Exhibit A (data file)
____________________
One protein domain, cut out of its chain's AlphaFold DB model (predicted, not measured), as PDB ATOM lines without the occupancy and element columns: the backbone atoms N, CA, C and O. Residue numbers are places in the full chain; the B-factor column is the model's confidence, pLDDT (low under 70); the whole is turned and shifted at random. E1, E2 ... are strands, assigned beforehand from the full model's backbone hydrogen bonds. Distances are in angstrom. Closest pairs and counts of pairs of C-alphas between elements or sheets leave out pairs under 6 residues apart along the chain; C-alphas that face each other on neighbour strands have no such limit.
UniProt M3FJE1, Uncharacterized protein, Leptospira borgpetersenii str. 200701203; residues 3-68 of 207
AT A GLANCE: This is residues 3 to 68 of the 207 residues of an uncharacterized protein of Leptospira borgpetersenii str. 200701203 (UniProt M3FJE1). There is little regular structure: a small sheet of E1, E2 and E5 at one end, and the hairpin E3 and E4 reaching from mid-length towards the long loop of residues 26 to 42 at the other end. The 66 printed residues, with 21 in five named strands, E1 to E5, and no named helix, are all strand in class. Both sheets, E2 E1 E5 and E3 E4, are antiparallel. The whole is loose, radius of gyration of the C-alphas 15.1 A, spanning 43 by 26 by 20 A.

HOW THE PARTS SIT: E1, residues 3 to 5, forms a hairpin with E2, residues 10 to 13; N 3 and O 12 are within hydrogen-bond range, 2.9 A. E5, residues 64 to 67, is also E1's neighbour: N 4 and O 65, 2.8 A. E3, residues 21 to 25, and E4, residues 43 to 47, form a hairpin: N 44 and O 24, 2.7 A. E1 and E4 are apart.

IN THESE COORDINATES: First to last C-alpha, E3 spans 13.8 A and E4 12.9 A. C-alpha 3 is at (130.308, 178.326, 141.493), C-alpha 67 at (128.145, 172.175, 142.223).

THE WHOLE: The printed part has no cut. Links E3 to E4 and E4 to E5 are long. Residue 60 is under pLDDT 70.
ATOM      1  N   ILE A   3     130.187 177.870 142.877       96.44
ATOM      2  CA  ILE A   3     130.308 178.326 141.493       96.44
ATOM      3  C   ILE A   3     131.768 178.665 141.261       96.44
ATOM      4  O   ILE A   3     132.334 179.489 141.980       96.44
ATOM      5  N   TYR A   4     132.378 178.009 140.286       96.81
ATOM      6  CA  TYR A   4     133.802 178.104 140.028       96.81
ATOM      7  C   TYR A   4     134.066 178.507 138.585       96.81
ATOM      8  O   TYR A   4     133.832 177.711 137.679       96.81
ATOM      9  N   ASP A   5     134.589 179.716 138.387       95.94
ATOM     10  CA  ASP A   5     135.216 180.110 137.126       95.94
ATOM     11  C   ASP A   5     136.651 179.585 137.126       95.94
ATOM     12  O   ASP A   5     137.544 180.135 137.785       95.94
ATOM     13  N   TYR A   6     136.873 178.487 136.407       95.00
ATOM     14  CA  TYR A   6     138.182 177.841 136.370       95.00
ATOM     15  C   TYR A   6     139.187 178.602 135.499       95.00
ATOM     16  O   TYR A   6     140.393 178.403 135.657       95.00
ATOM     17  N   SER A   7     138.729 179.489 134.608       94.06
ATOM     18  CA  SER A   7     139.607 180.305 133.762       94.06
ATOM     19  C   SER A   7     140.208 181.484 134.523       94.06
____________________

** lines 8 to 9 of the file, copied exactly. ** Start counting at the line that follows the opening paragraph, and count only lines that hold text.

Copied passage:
ATOM      3  C   ILE A   3     131.768 178.665 141.261       96.44
ATOM      4  O   ILE A   3     132.334 179.489 141.980       96.44